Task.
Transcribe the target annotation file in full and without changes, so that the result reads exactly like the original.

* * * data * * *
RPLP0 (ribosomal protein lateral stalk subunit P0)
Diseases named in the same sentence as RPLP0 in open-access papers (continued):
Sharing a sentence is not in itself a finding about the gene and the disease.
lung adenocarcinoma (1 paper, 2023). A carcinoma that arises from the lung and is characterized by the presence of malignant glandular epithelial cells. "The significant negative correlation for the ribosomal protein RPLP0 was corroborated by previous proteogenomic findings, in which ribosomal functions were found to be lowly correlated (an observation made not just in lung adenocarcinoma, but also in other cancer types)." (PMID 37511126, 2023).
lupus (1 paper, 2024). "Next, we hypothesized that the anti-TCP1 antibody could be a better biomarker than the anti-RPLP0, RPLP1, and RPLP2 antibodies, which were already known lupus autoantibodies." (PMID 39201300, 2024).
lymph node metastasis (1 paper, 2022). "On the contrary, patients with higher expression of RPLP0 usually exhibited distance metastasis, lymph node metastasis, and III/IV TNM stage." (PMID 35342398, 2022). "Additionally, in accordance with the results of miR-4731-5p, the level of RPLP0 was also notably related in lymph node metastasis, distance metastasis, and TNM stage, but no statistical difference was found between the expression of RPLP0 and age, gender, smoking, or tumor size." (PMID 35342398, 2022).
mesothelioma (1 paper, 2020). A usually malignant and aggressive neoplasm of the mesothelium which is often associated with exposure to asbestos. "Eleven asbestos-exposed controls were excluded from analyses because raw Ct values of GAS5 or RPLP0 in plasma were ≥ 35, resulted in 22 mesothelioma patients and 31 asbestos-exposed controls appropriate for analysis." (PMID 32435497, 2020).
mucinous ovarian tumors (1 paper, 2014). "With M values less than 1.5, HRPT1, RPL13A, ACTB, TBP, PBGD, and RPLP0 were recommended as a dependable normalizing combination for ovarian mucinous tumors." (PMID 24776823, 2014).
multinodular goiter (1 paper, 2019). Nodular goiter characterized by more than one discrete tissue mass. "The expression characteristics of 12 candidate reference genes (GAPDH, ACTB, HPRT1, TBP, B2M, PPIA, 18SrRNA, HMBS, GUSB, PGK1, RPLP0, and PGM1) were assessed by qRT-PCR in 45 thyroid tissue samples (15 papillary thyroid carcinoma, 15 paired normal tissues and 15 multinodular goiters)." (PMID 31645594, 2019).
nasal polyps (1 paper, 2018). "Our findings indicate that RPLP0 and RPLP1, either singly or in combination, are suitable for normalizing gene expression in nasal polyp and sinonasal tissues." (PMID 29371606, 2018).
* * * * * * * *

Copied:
RPLP0 (ribosomal protein lateral stalk subunit P0)
Diseases named in the same sentence as RPLP0 in open-access papers (continued):
Sharing a sentence is not in itself a finding about the gene and the disease.
lung adenocarcinoma (1 paper, 2023). A carcinoma that arises from the lung and is characterized by the presence of malignant glandular epithelial cells. "The significant negative correlation for the ribosomal protein RPLP0 was corroborated by previous proteogenomic findings, in which ribosomal functions were found to be lowly correlated (an observation made not just in lung adenocarcinoma, but also in other cancer types)." (PMID 37511126, 2023).
lupus (1 paper, 2024). "Next, we hypothesized that the anti-TCP1 antibody could be a better biomarker than the anti-RPLP0, RPLP1, and RPLP2 antibodies, which were already known lupus autoantibodies." (PMID 39201300, 2024).
lymph node metastasis (1 paper, 2022). "On the contrary, patients with higher expression of RPLP0 usually exhibited distance metastasis, lymph node metastasis, and III/IV TNM stage." (PMID 35342398, 2022). "Additionally, in accordance with the results of miR-4731-5p, the level of RPLP0 was also notably related in lymph node metastasis, distance metastasis, and TNM stage, but no statistical difference was found between the expression of RPLP0 and age, gender, smoking, or tumor size." (PMID 35342398, 2022).
mesothelioma (1 paper, 2020). A usually malignant and aggressive neoplasm of the mesothelium which is often associated with exposure to asbestos. "Eleven asbestos-exposed controls were excluded from analyses because raw Ct values of GAS5 or RPLP0 in plasma were ≥ 35, resulted in 22 mesothelioma patients and 31 asbestos-exposed controls appropriate for analysis." (PMID 32435497, 2020).
mucinous ovarian tumors (1 paper, 2014). "With M values less than 1.5, HRPT1, RPL13A, ACTB, TBP, PBGD, and RPLP0 were recommended as a dependable normalizing combination for ovarian mucinous tumors." (PMID 24776823, 2014).
multinodular goiter (1 paper, 2019). Nodular goiter characterized by more than one discrete tissue mass. "The expression characteristics of 12 candidate reference genes (GAPDH, ACTB, HPRT1, TBP, B2M, PPIA, 18SrRNA, HMBS, GUSB, PGK1, RPLP0, and PGM1) were assessed by qRT-PCR in 45 thyroid tissue samples (15 papillary thyroid carcinoma, 15 paired normal tissues and 15 multinodular goiters)." (PMID 31645594, 2019).
nasal polyps (1 paper, 2018). "Our findings indicate that RPLP0 and RPLP1, either singly or in combination, are suitable for normalizing gene expression in nasal polyp and sinonasal tissues." (PMID 29371606, 2018).